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New grocery store owners concerned with delays

by Larry Patrick

WALSENBURG-  The owners of the new grocery store being built in Walsenburg, Hugh and Denise Brown, have expressed concerns about city delays in getting some of the necessary work done so that they can open in mid-December of this year.

    Hugh Brown emphasized that all of his dealings with the city of Walsenburg have been positive, but because of turnovers in city personnel and discussions held with various individuals, some work has not been completed by the city as promised and could cost the new owners lots of money.  Brown said he is paying 6% interest on a million dollars and needs to get a certificate of occupancy before he can open his doors.  Delays mean more outgo of money and no incoming revenue until the store opens.  Brown says some of the delays by the city go back to April of this year. 

    Brown has had to deal with three city administrators and two different city councils in the two years since he began working on the project.  The city of Walsenburg has agreed to assist with sidewalks, curbs, gutter and the retaining wall.  None of these are on the grocery store’s land.  However, before these can be completed, the Colorado Department of Transportation needs information and tests done to determine how turn lanes and other portions of the project will be handled.

    The Browns also made a request that the city waive the sales and use tax exemption money that would be coming to the city, to help offset higher expenses the project has seen.  This would amount to around $34,000.  The finance committee, made up of city council members, initially balked at the suggestion, saying they have received complaints about how much work and money the city has put into making this project go.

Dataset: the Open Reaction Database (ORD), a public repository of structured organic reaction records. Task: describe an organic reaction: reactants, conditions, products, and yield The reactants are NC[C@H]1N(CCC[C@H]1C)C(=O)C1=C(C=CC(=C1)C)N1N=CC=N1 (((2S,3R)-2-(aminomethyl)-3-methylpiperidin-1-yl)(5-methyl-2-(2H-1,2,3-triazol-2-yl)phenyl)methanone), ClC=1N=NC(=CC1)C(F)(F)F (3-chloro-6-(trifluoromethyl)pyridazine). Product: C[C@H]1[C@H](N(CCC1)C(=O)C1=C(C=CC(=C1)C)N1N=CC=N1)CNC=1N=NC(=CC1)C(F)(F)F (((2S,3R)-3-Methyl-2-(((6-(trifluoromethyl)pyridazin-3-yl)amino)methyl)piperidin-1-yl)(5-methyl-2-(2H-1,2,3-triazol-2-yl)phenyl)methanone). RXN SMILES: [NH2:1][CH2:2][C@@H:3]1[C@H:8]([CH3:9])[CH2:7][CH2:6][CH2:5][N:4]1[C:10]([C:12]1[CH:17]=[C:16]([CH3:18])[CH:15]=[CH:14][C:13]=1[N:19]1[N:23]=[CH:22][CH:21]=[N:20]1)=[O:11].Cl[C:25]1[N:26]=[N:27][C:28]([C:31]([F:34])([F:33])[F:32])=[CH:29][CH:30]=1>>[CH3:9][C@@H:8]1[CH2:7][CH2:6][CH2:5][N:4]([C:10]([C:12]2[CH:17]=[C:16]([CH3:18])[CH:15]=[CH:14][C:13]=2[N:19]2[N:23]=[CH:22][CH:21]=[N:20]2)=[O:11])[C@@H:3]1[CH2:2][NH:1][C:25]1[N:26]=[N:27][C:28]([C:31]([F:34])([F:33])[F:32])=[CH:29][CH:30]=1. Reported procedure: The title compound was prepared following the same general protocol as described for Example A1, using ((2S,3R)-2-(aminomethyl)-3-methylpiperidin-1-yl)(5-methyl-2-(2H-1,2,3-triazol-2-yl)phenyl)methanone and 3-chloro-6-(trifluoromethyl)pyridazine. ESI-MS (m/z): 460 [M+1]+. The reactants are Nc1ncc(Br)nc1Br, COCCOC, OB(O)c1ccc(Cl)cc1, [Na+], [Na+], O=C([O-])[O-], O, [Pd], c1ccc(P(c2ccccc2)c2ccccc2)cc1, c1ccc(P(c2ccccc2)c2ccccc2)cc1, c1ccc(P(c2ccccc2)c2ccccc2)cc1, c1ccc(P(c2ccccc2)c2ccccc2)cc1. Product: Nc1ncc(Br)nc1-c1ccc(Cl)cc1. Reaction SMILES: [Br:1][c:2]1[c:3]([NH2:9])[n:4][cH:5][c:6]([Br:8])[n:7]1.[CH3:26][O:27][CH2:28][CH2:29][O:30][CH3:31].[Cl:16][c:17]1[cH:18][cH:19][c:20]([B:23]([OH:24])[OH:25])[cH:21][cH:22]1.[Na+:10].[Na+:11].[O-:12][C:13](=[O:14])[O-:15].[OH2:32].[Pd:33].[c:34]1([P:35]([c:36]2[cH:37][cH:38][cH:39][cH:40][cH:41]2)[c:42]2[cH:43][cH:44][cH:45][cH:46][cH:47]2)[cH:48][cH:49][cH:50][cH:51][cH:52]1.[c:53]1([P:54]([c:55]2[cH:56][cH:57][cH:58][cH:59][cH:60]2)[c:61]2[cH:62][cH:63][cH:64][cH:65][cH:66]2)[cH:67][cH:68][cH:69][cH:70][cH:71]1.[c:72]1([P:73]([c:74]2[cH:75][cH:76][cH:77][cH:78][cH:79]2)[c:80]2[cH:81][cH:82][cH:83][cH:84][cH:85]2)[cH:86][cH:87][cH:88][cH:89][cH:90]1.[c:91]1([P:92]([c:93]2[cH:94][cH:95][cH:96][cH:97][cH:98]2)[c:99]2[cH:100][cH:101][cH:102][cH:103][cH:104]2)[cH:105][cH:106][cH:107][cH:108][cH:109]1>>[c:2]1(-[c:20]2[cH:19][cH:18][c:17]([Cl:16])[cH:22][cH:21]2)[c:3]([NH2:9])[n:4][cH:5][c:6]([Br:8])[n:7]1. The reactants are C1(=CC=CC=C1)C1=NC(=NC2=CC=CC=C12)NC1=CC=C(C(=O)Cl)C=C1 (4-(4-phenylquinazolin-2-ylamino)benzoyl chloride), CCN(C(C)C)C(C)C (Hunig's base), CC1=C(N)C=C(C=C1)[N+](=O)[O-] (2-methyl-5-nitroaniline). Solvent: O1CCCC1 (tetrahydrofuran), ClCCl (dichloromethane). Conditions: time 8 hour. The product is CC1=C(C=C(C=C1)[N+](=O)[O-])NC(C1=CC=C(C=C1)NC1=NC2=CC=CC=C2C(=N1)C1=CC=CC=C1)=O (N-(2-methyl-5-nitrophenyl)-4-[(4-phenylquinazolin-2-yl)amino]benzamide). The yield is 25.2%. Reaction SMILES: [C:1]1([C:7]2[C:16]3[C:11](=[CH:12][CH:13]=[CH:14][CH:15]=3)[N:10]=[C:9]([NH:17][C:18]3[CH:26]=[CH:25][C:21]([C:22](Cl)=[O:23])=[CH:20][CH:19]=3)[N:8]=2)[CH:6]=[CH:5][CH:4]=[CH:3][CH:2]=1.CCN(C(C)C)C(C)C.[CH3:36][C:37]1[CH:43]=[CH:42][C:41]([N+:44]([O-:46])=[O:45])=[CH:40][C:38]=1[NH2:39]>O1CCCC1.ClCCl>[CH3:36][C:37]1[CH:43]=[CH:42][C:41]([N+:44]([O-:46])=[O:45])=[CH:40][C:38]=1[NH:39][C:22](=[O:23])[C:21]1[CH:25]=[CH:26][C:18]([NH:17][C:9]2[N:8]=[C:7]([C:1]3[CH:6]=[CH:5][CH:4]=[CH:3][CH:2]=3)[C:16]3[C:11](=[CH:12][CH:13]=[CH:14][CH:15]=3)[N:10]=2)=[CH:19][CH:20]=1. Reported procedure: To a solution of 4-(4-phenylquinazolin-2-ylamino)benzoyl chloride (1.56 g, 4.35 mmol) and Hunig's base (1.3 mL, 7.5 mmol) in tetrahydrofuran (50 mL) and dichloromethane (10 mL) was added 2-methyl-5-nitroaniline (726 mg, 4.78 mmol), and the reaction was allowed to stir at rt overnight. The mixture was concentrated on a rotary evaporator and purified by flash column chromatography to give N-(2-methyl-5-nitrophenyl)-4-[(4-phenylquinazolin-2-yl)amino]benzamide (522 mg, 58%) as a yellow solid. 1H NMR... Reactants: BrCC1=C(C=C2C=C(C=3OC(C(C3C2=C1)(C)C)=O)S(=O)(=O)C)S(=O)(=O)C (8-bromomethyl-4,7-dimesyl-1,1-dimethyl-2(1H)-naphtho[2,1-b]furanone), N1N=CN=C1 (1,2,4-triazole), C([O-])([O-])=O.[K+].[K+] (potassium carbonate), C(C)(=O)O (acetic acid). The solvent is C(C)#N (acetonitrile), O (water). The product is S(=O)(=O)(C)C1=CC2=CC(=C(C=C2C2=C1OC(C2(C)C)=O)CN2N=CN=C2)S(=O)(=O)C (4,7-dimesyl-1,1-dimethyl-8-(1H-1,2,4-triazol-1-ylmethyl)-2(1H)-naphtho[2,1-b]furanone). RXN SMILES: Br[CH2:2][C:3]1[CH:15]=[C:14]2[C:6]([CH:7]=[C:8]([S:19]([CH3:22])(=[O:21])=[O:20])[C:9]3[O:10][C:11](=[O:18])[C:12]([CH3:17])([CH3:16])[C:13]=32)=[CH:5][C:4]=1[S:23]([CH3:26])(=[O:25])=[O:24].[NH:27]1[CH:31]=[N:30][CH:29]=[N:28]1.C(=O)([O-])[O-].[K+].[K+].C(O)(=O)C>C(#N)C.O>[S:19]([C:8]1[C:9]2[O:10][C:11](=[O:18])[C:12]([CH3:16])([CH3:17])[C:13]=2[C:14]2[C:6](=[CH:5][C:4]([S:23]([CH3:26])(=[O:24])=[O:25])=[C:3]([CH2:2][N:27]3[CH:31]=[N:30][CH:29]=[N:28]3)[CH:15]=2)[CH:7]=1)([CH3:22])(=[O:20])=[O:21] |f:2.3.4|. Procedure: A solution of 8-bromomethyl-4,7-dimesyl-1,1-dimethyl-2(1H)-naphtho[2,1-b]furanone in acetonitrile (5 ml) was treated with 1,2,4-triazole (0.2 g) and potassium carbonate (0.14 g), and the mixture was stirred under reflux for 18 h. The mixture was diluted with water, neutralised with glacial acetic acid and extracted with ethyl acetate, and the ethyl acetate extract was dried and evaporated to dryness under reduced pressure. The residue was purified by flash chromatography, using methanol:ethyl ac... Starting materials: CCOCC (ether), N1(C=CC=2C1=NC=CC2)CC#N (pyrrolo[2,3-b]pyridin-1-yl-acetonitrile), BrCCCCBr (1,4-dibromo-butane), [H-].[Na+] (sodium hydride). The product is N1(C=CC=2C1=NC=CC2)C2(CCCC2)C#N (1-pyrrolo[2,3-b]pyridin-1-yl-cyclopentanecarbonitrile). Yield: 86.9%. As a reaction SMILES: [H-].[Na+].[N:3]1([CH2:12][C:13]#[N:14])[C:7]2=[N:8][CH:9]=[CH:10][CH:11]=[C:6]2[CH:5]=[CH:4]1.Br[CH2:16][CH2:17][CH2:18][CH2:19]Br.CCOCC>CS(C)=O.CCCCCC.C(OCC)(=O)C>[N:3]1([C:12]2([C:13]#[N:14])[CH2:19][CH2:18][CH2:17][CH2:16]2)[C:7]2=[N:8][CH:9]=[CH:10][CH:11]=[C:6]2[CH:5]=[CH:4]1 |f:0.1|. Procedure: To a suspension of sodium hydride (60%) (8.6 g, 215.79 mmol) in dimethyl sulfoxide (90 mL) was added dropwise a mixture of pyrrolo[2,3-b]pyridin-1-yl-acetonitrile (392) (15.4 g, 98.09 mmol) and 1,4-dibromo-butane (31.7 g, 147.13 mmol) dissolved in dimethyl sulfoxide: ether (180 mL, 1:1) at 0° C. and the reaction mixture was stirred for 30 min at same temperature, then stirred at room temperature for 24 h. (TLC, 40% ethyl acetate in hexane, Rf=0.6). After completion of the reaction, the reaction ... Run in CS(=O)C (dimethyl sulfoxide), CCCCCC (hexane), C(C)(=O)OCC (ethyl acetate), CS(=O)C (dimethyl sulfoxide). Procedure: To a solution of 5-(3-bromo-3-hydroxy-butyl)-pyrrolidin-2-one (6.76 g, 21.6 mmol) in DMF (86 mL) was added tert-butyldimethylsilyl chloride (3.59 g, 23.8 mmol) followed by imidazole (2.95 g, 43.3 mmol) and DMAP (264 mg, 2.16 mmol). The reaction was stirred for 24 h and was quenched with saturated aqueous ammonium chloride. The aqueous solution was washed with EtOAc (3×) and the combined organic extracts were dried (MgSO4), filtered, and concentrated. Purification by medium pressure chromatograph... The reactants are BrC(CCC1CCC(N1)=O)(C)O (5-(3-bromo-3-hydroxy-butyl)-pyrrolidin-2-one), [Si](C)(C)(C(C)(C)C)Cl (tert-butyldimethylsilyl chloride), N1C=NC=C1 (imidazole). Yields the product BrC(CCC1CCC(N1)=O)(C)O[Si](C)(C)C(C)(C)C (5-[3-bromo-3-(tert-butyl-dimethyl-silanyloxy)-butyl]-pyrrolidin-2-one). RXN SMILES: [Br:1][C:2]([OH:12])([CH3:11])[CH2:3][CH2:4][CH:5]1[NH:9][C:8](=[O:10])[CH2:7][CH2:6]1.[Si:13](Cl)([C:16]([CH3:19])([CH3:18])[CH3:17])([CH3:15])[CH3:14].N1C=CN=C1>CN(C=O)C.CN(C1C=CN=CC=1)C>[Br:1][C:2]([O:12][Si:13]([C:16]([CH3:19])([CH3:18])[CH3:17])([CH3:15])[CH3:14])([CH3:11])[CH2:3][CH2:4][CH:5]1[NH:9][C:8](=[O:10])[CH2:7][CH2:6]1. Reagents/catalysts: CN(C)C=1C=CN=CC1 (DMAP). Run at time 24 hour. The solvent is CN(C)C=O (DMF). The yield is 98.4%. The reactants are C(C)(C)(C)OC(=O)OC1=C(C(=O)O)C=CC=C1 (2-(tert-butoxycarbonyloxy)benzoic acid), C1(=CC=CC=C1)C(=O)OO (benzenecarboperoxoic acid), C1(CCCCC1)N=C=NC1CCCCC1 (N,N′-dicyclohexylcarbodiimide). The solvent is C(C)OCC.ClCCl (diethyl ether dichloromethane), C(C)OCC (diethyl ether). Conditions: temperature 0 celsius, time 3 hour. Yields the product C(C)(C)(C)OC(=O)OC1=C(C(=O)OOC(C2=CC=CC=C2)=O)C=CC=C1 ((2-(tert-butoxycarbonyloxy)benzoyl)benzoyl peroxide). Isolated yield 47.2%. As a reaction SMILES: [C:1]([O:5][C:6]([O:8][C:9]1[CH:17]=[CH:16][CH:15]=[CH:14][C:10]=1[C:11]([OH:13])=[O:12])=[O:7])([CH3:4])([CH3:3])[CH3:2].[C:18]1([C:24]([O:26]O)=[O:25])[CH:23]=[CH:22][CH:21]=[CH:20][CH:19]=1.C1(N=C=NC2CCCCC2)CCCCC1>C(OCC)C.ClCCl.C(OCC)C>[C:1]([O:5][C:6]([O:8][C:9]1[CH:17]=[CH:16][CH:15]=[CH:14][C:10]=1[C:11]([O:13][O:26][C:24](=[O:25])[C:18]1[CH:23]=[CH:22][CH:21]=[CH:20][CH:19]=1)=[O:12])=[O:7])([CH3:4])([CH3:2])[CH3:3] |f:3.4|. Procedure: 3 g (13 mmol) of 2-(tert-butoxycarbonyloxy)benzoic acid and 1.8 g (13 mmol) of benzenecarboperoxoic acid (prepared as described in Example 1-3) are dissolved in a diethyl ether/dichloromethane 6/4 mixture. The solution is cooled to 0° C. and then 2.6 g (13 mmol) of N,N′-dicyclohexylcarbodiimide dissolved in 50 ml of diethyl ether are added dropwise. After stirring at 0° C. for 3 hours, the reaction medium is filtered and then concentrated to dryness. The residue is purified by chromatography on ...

Brown countered that the $34,000 is not money the city is paying out but money that is coming to the city because the store is being built so there is no outlay of additional city funds.  Denise Brown also believes that some of the cost of the project on the city’s part may not be as much as was first thought.  The finance committee members said getting a better grasp of final costs to the city and waiting to find out the results of various propositions in the election Tuesday night would help them to better evaluate what they may or may not be able to do.  So far the City of Walsenburg has provided a combination of money and in-kind work of around $200,000.  The finance committee promised Brown that they would get answers on what the city has agreed to do, the reasons for the delays, and then follow through so that Brown could move forward with the opening of the grocery store.  Brown says he is building a grocery store that the community can be proud of.

    The new First Choice grocery store is expected to employ 25 to 30 people in Walsenburg.  Plans call for opening on or around Dec. 15, but that could be delayed if the certificate of occupancy isn’t available by that time.  City officials hope the competition with Safeway will result in lower prices and benefits for residents.

    Meanwhile questions arose as to the reopening of the CCA prison.  So far there are plenty of rumors circulating that the facility may reopen next spring, but there are no concrete facts to back that up.  Finance chairman Craig Lessar said he had heard that some former employees were contacted about returning next May but didn’t have any solid information that CCA had contracts in place to reopen.

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